The sole issue tendered by the petition and answer is whether or not the controversy between the parties is a dispute arising 'under this charter' within the meaning of clause 3, supra. Respondent claims that he cancelled or repudiated the entire charter and that therefore the arbitration clause is not applicable under the doctrine of The Atlanten, 1920, 252 U.S. 313, 40 S. Ct. 332, 64 L. Ed. 586. The authority of The Atlanten has been questioned since the passage of the United States Arbitration Act. See In re Utility Oil Corporation, 2 Cir., 1934, 69 F.2d 524, certiorari denied, 1934, 292 U.S. 655, 54 S. Ct. 866, 78 L. Ed. 1504; Petition of Pahlberg, D.C.S.D.N.Y. 1942, 43 F.Supp. 761, 763, appeal dismissed, 2 Cir., 1942, 131 F.2d 968. In any event that case turned on the construction of the particular arbitration clause involved in the case which was markedly different from that before the Court in this case. Kulukundis Shipping Co. v. Amtorg Trading Corp., 2 Cir., 1942, 126 F.2d 978, 992. In The Atlanten the owner of the steamship, before any voyage or performance was made, refused to perform and attempted to use the arbitration clause as a bar to suit. The arbitration clause provided that the Captain of the ship should choose an arbitrator. The Supreme Court said that the refusal to perform was not a dispute of the kind referred to in the arbitration clause because 'the withdrawal was before the voyage began and it is absurd to suppose that the captain, who might be anywhere in the world, was to be looked up and to pick an arbitrator in such a case.' 252 U.S. at page 316, 40 S. Ct. at page 333, 64 L. Ed. 586.
In the instant case there is no question of repudiation before entering upon performance, since the petitioner did complete one voyage before the charter was terminated. Furthermore, the Court of Appeals in this Circuit looks to the wording of the arbitration clause rather than the time of breach, and has compelled arbitration in a situation where the charter was repudiated even before being signed, since the charter had been agreed to and the arbitration clause applied to disputes 'of any nature whatsoever.' Kulukundis Shipping Co., v. Amtorg Trading Corp., supra (126 F.2d 980).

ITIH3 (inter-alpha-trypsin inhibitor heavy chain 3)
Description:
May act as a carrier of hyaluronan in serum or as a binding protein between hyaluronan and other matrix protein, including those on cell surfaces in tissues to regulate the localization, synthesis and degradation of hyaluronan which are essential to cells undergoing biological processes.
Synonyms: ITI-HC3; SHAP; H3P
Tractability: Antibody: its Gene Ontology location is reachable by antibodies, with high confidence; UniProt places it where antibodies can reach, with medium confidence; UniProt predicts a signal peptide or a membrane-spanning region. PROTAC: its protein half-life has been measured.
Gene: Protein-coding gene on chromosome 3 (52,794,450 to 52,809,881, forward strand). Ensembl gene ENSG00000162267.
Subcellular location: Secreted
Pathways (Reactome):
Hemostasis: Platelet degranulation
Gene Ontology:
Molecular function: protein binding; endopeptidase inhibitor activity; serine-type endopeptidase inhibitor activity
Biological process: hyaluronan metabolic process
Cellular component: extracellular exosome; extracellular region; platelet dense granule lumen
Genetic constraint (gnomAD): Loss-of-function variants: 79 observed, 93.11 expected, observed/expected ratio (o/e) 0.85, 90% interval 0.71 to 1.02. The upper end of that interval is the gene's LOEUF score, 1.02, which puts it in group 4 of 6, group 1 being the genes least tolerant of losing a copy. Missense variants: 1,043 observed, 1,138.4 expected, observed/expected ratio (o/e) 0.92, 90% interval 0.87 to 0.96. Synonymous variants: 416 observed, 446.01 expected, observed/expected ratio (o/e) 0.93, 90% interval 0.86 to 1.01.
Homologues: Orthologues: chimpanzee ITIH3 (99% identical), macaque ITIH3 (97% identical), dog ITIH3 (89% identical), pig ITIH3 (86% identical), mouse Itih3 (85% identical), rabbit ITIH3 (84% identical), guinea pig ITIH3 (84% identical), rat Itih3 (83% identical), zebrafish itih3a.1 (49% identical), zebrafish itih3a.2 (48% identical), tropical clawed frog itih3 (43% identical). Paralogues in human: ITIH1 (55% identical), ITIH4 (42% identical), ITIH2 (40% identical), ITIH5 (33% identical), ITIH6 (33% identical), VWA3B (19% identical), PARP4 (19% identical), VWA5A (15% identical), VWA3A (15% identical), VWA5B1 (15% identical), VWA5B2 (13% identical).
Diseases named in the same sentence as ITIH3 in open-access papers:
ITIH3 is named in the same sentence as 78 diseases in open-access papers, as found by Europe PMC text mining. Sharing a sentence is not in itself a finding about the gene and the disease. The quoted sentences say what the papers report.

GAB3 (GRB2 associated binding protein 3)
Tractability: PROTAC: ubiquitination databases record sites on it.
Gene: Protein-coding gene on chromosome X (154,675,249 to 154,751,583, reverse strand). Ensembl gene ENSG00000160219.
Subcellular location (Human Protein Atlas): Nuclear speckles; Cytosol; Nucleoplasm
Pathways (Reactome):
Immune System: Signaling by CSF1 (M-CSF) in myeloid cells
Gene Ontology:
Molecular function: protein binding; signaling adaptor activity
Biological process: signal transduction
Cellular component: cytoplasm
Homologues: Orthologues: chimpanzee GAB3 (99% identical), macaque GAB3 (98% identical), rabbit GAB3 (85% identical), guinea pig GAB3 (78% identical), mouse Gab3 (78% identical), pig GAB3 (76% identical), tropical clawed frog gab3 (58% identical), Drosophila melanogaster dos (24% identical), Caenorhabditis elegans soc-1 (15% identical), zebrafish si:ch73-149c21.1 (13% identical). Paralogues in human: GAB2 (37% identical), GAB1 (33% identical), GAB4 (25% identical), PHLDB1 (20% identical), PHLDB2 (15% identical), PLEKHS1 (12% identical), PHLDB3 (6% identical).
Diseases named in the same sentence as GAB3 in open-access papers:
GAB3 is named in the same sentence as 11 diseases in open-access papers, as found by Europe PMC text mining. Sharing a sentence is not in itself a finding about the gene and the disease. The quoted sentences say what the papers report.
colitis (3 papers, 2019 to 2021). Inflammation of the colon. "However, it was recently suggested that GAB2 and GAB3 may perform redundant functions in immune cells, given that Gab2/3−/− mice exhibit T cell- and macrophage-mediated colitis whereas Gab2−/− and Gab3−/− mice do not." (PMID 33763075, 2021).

The question therefore narrows down to an interpretation of the wording of the arbitration clause, especially of the words 'under this charter'. Respondent claims that the dispute was not under the charter since the charter was terminated. In the case of In re Utility Oil Corporation, supra, the charterer refused further cargoes nine months before the expiration date of the charter. The charter contained an arbitration clause reading: 'Any dispute arising during performance of this Charter Party shall be settled by arbitration * * * .' The Court of Appeals of this Circuit compelled arbitration, stating 69 F.2d at page 526: 'A dispute arose under the contract, for here one of the parties, in the opinion of the other, failed to perform. Arbitration clauses are designed to provide remedies for such situations. The fact that the appellant did not continue performance after breach by the appellee did not deprive it of the right to rely on the arbitration clause.'